The petition states, "The petitioners believe that the coal mining
operations could seriously affect the water table of the area and
detrimentally impact the old growth forest ecosystem of Dysart Woods.
(page 5). The petition notes that "Belmont meaning "beautiful mountain,"
and Ohio, meaning beautiful River, aptly describes the aesthetic resources
of the area."
The petition quotes Dr Ralph E.J. Boerner, Chair of the Ohio State
University Department of Plant Biology as saying, "Dysart Woods is
considered to be one of only three forest parcels left in Ohio which may
well represent pre-settlement, virgin forest."
The U.S. Geological Survey Circular 876 documented a variety of
impacts on hydrology, vegetation and animals, including the disruption of
"surface and underground flow, causing diminished well production, aquifer
contamination and decreased property values.... Methane gass may leak out
of shallow coal seams or mines thorugh (subsidence) fractures and kill
trees and woody plants, leaving only grasses unaffected.... these gases
disrupt the root transpiration in woody plants, ultimately killing them.
Noxious or toxic gases may also overcome animals grazing on the surface.
Another damage to plant life and associated wildlife is the
trough-like subsidence areas formed over areas of longwall mining. Unless
drainage is maintained, these depressions may fill with water, creating
swampy, tree-killing conditions and new type of habitats...collapse pits
and open fractures may trap animals or interrupt their migration patterns.
Losses of soil water or water in deeper aquifers through fractures created
by subsidence could be equally harmful to pland and animal life."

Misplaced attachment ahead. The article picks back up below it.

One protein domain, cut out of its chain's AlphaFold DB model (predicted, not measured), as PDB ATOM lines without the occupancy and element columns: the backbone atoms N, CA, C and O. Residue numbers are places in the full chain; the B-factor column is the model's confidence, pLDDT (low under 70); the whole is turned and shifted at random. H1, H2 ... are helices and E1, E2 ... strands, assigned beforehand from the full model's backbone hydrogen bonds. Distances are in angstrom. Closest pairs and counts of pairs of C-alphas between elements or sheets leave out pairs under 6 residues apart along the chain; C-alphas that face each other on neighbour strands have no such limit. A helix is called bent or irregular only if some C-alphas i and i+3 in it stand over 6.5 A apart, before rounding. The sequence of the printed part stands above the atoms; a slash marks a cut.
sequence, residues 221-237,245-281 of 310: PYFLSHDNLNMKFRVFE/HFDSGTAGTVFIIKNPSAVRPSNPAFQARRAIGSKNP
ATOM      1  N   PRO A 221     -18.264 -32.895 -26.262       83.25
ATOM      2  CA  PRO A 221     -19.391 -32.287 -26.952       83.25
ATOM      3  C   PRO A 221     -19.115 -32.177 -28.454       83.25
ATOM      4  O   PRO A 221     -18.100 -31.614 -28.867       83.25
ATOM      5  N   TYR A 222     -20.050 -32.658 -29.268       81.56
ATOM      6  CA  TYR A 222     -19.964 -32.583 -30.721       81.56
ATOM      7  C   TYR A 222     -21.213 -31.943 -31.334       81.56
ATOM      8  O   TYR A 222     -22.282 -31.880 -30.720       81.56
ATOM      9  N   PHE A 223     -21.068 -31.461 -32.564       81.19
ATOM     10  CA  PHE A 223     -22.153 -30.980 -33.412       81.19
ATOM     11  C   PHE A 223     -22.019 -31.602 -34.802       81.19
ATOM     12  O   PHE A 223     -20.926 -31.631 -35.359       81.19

A report by OU Professor Moid Ahmad supported the watershed buffer
zone that includes portions of permit 7. The report shows how once an
area is mined, the water surface level is greatly disrupted because water
gravitates to lower aquifers instead of collecting at the surface. The
report cites five farms in Belmont County where water was lost after
A 1983 report to the ODNR about the affects of longwall mining
Meigs and Vinton Counties found numerous hydrological effects caused by
longwall mining subsidence.
Ohio Valley Coal Co. hired consultant Jeff Holt to conduct studies
of the potential impacts of their pending and future permits on Dysart
Woods. A team of six coal-company-paid "scientists" were in the forest
doing vegetative studies of the area.
Two classes of plant ecology visited the forest today to study
old-growth forests. Kister is in the grad class taught by Associate Plant
Biology Professor Brian McCarthy. Kister approached the researchers and
questioned politely what they were doing. When they admitted they were
paid by Ohio Valley Coal Co., Kister said, "How can you provide unbiased
data when you're paid by the coal company?"
Holt said, "You have just libeled me. I am going to sue you."
"You going to sue me?" Kister asked.
"You have a year to find out," Holt threatened. "I'd rather sue
you in Athens County where it will stick. If that's corrupt so be it."
Kister also talked to West Virginia University forester Ray Hicks
who was in the gathering of seven that witnessed the discussion. "I'm not
going to claim neutrality," Hicks said about his being paid by Ohio Valley
McCarthy joined the group and pleaded for them to protect Dysart
Woods because, "The old-growth forest is such a rarity in the landscape."
Hicks said he planned to present a paper at an upcoming National
Academy of Sciences conference about Dysart Woods, but wondered whether he
could because the coal company owned the data.
Holt said it is Ohio Valley Coal Co.'s policy to release data.
However, the coal company has yet to provide the studies that Ohio
University has asked for, despite the fact that the comment period for
permit #7 that threatens Dysart's watershed is up at the end of this